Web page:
Post by Patrick Michelberger
The radio frequency (rf) range is one of the most technologically exploited portions of the electro-magnetic spectrum. Although the definition is not strict, the rf spectrum commonly refers to waves with frequencies between 20 kHz and 300 GHz. This also includes microwaves, which have frequencies stretching from 300 MHz to 300 GHz. Rf technology was discovered in the early days of modern physics, and it quickly became the cornerstone of mass media broadcasting. Unlike optical signals at higher frequencies, rf waves are generated with electronic circuits comprising a capacitor and an inductor. In these so-called LC circuits, electronic charge carriers can be made to oscillate and, as a consequence, emit electromagnetic radiation at the desired frequency. The faster the oscillation and the smaller the corresponding circuit, the higher the frequency of the emitted waves; amplitude and frequency modulation of the produced waves enables the encoding of information.
Today, nearly all of the rf region plays a role in some form of human communication. Waves in the low (below 30 kHz) to middle (below 300 kHz) range, for instance, bend around the earth and penetrate deeply into water: they are used to contact submarines and set radio clocks. Other well-known examples are television and mobile phone signal transmission, which relies on waves at higher frequencies (below 3 GHz). In the latter – densely populated – portion of the rf spectrum, a recent switch from analog to digital television (which is less demanding in terms of bandwidth) has freed up some bandwidth for mobile data services. Until the 1980s, transmission lines for large amounts of data – the backbones of communication networks preceding the internet, in a sense – operated on microwave links (corresponding to frequencies below 300 GHz). This changed with the advent of solid-state lasers and optical fibres: thanks to the larger bandwidth offered by short laser pulses, optical fibre networks are now the prime technology for the internet. As a result, microwaves seem to have gone somewhat out of fashion – or have they not?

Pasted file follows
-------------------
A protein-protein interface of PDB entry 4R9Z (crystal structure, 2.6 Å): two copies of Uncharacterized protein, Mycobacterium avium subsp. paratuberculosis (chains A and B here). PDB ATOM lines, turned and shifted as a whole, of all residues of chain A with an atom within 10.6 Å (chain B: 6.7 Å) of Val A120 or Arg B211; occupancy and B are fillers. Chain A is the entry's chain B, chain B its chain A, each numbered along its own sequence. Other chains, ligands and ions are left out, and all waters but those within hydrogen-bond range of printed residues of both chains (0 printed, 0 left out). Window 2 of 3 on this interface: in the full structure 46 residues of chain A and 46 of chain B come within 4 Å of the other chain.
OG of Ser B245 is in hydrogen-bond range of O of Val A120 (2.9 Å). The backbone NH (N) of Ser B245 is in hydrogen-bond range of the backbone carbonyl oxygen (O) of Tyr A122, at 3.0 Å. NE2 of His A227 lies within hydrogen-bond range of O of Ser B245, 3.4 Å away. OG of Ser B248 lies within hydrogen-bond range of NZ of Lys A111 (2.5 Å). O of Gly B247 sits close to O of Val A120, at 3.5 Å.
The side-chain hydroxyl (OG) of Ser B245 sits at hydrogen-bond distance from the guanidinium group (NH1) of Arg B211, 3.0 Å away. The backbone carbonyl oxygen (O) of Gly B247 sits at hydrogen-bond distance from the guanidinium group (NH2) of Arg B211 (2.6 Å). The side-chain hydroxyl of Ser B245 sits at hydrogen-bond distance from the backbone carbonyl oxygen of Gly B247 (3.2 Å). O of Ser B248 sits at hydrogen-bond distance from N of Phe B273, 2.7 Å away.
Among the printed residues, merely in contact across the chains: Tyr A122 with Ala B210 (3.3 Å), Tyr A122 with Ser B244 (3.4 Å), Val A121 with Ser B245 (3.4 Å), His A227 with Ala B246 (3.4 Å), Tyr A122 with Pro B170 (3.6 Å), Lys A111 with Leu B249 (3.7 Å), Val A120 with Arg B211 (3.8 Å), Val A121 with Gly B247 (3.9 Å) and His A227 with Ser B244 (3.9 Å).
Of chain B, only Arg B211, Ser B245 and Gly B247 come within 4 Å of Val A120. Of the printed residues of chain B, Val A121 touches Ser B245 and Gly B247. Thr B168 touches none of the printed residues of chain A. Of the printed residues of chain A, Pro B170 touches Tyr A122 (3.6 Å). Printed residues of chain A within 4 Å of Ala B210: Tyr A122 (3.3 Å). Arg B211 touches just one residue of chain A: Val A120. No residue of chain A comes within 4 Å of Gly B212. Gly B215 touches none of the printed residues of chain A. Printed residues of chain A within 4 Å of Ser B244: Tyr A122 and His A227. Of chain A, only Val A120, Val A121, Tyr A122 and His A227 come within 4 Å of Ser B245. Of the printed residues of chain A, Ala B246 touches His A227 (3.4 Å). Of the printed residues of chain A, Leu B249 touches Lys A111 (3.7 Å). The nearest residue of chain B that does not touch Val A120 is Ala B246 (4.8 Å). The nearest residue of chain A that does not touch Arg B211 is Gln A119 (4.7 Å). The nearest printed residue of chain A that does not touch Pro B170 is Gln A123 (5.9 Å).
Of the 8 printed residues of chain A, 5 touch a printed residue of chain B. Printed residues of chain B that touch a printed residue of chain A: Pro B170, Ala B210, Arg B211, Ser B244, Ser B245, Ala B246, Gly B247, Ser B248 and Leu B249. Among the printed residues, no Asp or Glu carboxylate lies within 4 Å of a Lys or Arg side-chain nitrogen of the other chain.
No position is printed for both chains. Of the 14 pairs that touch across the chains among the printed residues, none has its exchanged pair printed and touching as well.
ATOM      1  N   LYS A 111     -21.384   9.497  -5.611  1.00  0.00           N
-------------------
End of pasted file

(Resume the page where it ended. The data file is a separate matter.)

In fact, microwave links have recently enjoyed a revival of interest thanks to a lucrative application known as high-frequency trading. In this area of finance, profit derives from a speed advantage in buying and selling financial instruments such as stocks and currencies. For instance, high-frequency traders will try to profit from small discrepancies on the prices for a single asset traded on different trading venues: if you buy at the cheaper venue and ‘simultaneously’ sell at the more expensive one, you will make a positive return. This sounds surprisingly simple, yet such trading strategies strictly require fast access to both venues in order to detect an opportunity and exploit it before anyone else does. Standard optical fibre networks do not live up to this tight requirement, mainly because fibres do not necessarily run in straight lines between venues such as stock exchanges – for which reason light pulses have to travel additional distances and pick up undesired time delays. Even if there were direct connections, optical fibres’ higher refraction index means that light travels through fibres 1.5 times slower than microwaves propagate in air. To ensure an advantage in this high-stakes game of micro- and nano-seconds, traders have thus reverted back to building private direct microwave links between exchanges: examples of existing links can be found between London and Frankfurt or between Chicago and New York. So beware – never underestimate the reach of radio waves.
Associate Director – Quantitative Research
Record Currency Management
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